Privacy without using mini blinds or curtains, and indoor temperatures that can be controlled – these are some of the advantages of smart windows that turn clear on cloudy days to let more light in, and get darker to filter out the sun’s rays on bright days. This is a growing niche and scientists now report a new development – solar smart windows that can power other devices and turn opaque on demand.
Solar powered smart windows normally respond to changing conditions such as heat or light automatically. This does however mean that on cloudy or cool days, users are not able to flip a switch and tint the windows for privacy. These devices also often operate on a fraction of the light energy they are exposed to. The rest of the energy is absorbed by the windows and heats them up. This could add warmth to a room that the windows are supposed to keep cool. Jeremy Munday and colleagues actively started working on eliminating these limitations.
Munday’s team sandwiched a polymer matrix between two glass panes, thus creating a new smart window. The polymer matrix contains micro droplets of liquid crystal materials and an amorphous silicon layer of a type often used in solar cells.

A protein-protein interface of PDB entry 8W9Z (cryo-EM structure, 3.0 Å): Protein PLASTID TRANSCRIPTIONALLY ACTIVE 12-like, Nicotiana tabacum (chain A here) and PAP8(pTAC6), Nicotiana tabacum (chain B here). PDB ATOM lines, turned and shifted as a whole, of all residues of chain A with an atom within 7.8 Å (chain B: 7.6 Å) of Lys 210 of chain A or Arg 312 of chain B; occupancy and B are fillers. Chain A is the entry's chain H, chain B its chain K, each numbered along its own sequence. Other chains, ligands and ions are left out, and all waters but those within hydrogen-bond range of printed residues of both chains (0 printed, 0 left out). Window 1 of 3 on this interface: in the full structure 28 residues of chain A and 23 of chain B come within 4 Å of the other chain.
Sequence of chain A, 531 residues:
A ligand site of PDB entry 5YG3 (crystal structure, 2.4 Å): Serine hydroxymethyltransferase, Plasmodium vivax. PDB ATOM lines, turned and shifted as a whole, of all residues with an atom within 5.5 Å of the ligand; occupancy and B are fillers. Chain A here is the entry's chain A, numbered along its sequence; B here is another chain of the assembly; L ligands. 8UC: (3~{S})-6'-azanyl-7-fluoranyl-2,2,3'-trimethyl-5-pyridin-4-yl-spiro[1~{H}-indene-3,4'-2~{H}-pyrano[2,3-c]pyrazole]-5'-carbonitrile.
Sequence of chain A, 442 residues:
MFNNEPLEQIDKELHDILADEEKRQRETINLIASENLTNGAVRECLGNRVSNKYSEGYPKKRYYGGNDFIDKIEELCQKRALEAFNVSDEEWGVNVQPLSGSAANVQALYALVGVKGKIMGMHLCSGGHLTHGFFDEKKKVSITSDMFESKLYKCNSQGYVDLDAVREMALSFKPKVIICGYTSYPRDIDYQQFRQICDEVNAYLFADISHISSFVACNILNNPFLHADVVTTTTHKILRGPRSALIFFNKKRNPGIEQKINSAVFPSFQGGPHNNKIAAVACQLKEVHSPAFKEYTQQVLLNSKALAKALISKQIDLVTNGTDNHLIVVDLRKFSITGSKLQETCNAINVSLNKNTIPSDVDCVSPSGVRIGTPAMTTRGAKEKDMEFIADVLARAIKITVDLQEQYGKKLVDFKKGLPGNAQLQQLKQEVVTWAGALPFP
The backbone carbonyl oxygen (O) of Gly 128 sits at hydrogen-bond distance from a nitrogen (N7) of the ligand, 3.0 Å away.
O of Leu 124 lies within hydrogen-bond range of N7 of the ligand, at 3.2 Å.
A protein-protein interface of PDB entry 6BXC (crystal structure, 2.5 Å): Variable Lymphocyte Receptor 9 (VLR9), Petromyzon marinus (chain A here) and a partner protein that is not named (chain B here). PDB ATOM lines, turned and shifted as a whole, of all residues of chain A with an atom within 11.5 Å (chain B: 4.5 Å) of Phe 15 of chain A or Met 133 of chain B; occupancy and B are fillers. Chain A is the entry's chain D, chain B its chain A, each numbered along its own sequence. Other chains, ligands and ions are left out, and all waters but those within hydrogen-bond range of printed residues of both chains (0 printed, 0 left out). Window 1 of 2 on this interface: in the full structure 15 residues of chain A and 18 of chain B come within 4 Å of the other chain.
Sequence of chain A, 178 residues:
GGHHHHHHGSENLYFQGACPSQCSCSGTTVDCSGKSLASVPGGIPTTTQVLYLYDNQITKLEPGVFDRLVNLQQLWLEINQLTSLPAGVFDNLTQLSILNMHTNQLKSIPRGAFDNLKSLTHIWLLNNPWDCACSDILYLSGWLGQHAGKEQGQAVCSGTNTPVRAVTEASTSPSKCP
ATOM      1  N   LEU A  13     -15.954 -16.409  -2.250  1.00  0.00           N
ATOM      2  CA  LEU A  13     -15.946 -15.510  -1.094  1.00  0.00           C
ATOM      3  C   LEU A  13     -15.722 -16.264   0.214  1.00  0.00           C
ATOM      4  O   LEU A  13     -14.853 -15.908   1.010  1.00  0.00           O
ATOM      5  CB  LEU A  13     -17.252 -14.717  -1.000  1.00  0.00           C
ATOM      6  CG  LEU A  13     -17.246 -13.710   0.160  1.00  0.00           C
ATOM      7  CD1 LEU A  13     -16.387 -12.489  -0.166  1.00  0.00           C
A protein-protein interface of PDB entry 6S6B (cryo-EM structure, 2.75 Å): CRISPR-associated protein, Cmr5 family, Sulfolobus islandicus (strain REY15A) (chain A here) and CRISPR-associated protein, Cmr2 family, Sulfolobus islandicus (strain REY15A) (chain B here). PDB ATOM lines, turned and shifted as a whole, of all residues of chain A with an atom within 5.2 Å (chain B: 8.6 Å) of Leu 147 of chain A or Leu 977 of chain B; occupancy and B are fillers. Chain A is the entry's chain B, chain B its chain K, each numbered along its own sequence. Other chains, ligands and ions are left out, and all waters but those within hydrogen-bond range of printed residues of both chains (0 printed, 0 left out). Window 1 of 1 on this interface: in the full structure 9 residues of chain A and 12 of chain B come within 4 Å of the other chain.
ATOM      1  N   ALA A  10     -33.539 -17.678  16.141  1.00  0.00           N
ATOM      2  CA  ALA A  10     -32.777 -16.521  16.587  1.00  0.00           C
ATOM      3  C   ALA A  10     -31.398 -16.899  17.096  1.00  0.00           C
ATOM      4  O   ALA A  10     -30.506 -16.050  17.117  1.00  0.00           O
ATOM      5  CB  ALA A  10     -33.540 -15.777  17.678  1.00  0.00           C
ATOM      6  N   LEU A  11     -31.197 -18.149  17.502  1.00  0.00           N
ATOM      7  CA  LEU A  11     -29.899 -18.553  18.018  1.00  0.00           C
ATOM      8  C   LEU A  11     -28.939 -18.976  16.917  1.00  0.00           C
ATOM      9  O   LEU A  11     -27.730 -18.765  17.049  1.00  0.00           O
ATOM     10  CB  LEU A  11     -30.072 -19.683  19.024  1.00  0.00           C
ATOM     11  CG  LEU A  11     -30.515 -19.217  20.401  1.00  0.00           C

The glass is opaque because the liquid crystals scatter light when the window is off. When the window is turned on by the user, the silicon layer absorbs the light. It also provides the low power required to align the crystals so light can pass through and make the window transparent. According to the researchers, the energy that is not used for operating the window is harvested. This excess energy could be redirected to power other devices such as smartphones, lights or TVs.
The study has been published in ACS Photonics.